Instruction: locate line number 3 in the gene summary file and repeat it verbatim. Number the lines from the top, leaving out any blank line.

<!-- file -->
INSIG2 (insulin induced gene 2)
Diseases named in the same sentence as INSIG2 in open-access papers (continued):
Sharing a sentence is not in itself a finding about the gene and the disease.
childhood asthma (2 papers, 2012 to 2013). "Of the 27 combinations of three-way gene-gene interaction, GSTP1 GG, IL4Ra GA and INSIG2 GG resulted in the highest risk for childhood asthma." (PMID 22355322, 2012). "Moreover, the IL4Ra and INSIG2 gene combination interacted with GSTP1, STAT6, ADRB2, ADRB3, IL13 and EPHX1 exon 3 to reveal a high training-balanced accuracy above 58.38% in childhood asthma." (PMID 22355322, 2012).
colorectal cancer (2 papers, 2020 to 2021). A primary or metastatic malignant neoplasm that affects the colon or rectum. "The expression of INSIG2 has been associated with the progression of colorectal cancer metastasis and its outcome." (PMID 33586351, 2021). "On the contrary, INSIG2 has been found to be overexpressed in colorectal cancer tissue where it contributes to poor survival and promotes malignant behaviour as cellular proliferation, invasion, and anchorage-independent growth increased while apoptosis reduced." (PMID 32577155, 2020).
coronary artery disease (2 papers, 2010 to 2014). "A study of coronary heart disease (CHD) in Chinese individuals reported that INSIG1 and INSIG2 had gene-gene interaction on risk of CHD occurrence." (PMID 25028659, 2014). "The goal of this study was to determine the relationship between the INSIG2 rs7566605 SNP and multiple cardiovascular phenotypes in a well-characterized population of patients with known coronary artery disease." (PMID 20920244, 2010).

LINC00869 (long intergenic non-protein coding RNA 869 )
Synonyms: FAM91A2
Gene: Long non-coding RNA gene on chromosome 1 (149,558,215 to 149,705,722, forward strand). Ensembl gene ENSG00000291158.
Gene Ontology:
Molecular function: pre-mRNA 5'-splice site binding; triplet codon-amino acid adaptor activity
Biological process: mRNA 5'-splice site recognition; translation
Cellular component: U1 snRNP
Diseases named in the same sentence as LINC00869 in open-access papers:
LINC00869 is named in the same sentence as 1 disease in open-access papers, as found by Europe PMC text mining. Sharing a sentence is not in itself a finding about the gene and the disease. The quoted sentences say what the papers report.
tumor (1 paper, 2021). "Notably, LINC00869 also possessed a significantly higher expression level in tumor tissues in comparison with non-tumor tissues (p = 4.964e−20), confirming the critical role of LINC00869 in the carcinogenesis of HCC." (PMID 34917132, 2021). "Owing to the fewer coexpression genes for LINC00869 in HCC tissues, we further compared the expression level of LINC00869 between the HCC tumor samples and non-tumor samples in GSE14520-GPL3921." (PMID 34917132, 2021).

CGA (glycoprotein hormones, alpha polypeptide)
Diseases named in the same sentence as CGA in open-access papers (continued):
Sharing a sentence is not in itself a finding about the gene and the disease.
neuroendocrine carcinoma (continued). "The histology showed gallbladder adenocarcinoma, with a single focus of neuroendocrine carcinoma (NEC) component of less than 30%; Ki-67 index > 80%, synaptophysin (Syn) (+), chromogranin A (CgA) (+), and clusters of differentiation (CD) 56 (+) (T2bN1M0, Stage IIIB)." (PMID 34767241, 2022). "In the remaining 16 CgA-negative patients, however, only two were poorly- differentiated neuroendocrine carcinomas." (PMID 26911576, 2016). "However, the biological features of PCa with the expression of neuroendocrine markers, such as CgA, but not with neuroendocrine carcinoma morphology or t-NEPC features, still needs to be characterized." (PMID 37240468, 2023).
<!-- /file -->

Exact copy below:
Sharing a sentence is not in itself a finding about the gene and the disease.